Other good options for classes include continuing education at the local community college, enrichment classes at your local library, or even weight loss classes in a program such as Weight Watchers.

Check out meetup.com

Meetup is a social website specifically created to help people make local, real-life connections, and I can tell you from personal experience that it’s actually a great way to make friends!

Years ago, before starting my business, when my kids were toddlers and my husband Chuck was working long hours as an aerospace engineer at Boeing, I started a group on Meetup called BoMotoGoMo, which stood for “Boeing Moms of Tots who want to Get Out More” It quickly grew into a fairly large group of moms—all Boeing wives home with young kids—and we became each other’s support system and surrogate family and created friendships that have lasted far longer than that one season of our lives.

On Meetup you can find groups tailored to almost every interest and age group, so if you’re at a loss for where to look—start there!

Ever feel like you struggle to make new friends? You're not alone, but that doesn't mean you can't start now! If you're ready to expand your circle, don't miss these 7 smart ideas for making new friends as a grownup!

Invite an acquaintance out to coffee

Chances are there’s already someone in your life who has the potential to become a great friend, but you’re both either too shy or too busy to actually make it happen. Maybe it’s that gal in your spin class, or the neighbor down the street, or that mom at your daughter’s school that you always say hi to, but haven’t gotten the chance to know a little better.

So what’s stopping you, really, from making a bigger effort? Because the worst that could happen, if you asked her out to lunch or for a drink or to join you for a cup of coffee, is that she might say no. That’s it. And all that would really mean is that you’re no worse off than you are already. But chances are good that she WON’T say no, because chances are very good that she’s just as eager to expand her circle as you are. So give it a try—and you might just be amazed at what happens next.

Join a group coaching program

While making friends out in the real world can often feel scary and intimidating, the reality is that friendships that are forged online can end up being just as powerful and meaningful as those made in person.

Joining a group coaching program—especially one that fosters a powerful online community like our Doing It Scared Coaching Program—is a wonderful way to surround yourself with other growth-minded people who are focused on self-improvement. This can be especially helpful if you feel like the people around you right now are stuck doing the same thing, and don’t understand why you would want to change.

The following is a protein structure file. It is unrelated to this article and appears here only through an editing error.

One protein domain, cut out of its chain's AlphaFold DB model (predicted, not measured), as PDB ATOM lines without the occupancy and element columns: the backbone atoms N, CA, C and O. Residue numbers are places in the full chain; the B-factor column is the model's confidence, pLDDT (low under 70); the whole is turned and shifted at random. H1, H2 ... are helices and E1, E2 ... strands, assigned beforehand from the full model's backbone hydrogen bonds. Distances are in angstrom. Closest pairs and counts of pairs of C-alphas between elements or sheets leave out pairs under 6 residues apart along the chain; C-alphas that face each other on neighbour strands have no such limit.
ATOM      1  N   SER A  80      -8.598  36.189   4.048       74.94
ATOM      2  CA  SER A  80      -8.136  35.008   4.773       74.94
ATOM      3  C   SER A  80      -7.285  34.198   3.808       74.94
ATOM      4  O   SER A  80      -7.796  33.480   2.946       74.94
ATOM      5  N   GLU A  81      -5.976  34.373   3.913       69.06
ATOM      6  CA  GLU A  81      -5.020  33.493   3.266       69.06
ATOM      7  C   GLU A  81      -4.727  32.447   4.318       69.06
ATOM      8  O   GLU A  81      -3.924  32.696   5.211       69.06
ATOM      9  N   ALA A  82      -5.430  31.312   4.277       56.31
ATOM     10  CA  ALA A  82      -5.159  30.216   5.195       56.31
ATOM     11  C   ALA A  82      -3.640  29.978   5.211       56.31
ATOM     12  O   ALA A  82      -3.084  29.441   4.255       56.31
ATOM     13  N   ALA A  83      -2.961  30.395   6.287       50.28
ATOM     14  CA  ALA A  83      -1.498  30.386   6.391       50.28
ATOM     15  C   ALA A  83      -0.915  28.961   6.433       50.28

Move to a brand-new community or development

This might feel like a drastic step, but sometimes a change of scenery—and environment—is just the thing to open yourself up to a whole new social circle.

The benefit of moving to a neighborhood or community that is brand new not just to you, but to everyone, is that pretty much everyone is new and looking to make connections. There are no cliques to try to break into, because they haven’t been formed yet.

We recently discovered this firsthand when we built a house in a brand new community here in Florida called Babcock Ranch. Our main reason for moving was for the school, but a very big side benefit has been making a lot of new friends in a neighborhood where everyone is eager to find their tribe. We’ve even talked about reinstating our Tini Tuesday tradition!

*   *   *

Making friends as an adult can sometimes feel a little intimidating, but that doesn’t mean the opportunities aren’t all around you—they are! And with just a little intentionality—and the courage to put yourself out there a little more—you might just find that you are a whole lot more popular than you ever realized you could be!

We need our friends, but keeping up our friendships can be a challenge when things get busy or life is stressful. Print these 10 Simple Ways to Improve Your Friendships for free today!

Ever feel like you struggle to make new friends? You're not alone! In fact, the average American adult hasn't made a new friend in FIVE years! But that doesn't mean you can't start now. If you're ready to expand your circle, don't miss these 7 smart ideas for making new friends as a grownup! #friendship #lifehack #friends #bffs #newfriends #adultrelationships #relationships

Ruth Soukup
Ruth Soukup is dedicated to helping people everywhere create a life they love by follwing their dreams and achieving their biggest goals. She is the host of the wildly popular Do It Scared podcast, as well as the founder of Living Well Spending Less® and Elite Blog Academy®. She is also the New York Times bestselling author of six books, including Do It Scared®: Finding the Courage to Face Your Fears, Overcome Obstacles, and Create a Life You Love, which was the inspiration for this book. She lives in Florida with her husband Chuck, and 2 daughters Maggie & Annie.
Ruth Soukup